MPPT stands for Maximum Power Point Tracking and it is a highly efficient technique used in the solar energy domain. Intuitively, what MPPT does is to literally draw as much power as possible from the solar panel. Power is, by definition in the electrical domain, the product of voltage and current. So, what MPPT or at least the tracking part of MPPT does is to vary the voltage using a converter (usually a buck converter) and look at the corresponding values of current. Then it (it being a microcontroller) calculates their product or power and decides the combination of voltage and current where the power obtained is maximum. Then it operates the circuit at that maximum power point for efficient functioning. MPPT, fundamentally, is an algorithm that runs as a program in a controller to achieve this maximum power state.
This is my implementation of a MPPT system. Even in MPPT, there are many algorithms like incremental conductance etc. However, I used the Perturb & Observe method. Quite simply put, the controller keeps slightly changing the voltage (perturb) and checks if the power increases or decreases (observe). If, power increases it continues to change the voltage in that way until it reaches a peak point which is the maximum power point. In theory, I haven’t changed anything with regard to MPPT, however I added an Xbee module to allow wireless data transfer.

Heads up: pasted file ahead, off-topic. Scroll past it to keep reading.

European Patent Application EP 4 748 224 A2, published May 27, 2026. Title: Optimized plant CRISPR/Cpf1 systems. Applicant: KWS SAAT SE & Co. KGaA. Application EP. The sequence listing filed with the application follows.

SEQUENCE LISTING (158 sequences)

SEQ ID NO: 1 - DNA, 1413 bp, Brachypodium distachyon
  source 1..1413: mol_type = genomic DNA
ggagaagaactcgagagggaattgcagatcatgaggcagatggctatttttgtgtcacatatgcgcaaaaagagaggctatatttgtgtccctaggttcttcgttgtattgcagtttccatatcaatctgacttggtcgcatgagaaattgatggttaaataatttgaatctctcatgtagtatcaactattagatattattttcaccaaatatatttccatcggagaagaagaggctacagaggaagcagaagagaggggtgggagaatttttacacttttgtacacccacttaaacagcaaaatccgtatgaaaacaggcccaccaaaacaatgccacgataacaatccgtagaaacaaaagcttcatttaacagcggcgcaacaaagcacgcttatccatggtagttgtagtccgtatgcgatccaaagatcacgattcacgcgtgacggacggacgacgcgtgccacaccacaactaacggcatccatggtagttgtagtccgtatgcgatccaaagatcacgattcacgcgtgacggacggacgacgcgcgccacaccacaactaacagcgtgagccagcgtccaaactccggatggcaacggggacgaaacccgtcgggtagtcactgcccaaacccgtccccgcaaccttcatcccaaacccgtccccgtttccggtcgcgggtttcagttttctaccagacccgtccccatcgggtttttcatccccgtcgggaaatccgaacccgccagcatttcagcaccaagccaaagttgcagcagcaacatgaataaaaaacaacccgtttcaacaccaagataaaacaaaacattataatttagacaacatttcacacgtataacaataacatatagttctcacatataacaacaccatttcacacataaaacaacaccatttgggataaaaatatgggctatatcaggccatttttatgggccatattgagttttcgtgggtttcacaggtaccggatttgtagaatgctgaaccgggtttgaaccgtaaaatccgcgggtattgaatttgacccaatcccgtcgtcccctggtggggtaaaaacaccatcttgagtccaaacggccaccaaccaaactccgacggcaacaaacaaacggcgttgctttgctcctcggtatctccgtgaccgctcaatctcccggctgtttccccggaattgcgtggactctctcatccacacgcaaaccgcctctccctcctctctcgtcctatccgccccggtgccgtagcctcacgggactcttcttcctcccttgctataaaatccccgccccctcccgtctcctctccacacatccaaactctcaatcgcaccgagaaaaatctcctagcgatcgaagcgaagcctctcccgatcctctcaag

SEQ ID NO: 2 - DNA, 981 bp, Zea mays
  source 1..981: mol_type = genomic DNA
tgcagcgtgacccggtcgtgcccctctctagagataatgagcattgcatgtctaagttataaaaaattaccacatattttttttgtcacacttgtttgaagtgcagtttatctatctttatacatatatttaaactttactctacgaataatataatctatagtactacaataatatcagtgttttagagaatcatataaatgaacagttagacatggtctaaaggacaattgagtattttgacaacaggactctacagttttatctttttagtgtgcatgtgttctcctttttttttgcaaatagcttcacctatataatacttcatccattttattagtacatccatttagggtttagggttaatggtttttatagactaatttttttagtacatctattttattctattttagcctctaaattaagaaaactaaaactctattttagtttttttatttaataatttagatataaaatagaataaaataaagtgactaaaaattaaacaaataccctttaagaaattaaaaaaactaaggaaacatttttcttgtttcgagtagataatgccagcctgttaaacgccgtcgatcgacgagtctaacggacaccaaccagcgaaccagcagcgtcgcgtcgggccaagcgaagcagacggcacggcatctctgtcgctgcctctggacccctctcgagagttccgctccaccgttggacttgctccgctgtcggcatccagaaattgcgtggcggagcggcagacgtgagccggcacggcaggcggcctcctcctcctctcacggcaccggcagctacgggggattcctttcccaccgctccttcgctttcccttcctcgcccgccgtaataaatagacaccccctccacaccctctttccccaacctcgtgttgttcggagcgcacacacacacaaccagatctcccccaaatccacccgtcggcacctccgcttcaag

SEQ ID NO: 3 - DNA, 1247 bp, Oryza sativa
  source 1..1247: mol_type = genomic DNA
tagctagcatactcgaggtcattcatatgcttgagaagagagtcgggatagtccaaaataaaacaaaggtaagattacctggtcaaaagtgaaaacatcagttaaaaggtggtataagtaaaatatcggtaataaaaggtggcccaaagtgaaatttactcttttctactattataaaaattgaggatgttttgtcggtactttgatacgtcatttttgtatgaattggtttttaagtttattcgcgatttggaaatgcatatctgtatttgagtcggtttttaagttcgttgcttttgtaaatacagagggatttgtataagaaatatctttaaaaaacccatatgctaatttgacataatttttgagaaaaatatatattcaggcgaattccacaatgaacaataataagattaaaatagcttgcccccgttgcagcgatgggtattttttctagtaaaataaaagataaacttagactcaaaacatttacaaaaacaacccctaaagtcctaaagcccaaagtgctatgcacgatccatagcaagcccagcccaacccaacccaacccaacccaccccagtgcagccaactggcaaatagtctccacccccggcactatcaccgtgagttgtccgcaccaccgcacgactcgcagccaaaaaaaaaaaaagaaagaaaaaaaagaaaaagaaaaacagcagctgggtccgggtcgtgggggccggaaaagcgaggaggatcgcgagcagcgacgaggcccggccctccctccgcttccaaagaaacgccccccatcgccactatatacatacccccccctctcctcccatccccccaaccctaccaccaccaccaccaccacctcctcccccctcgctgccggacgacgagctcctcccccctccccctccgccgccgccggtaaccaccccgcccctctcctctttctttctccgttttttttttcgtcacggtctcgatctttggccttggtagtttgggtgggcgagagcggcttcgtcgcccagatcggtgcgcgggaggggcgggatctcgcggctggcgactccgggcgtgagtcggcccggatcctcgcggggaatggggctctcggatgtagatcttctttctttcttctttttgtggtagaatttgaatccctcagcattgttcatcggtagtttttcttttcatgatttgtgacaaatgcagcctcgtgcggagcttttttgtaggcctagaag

So what this system does, is to get the electrical data about voltage & current and transmit them to any remote computer. This is exceptionally important for day long analysis that can be carried out efficiently only by a computer when it would be impractical to leave a computer under the sun for an entire day. In my implementation, I chose to do the analysis in Matlab but the applications can be diverse. Anyway, the main purpose is the same – transmit data wirelessly to any processor (in a more sheltered place) for analysis and by extension detailed calculations.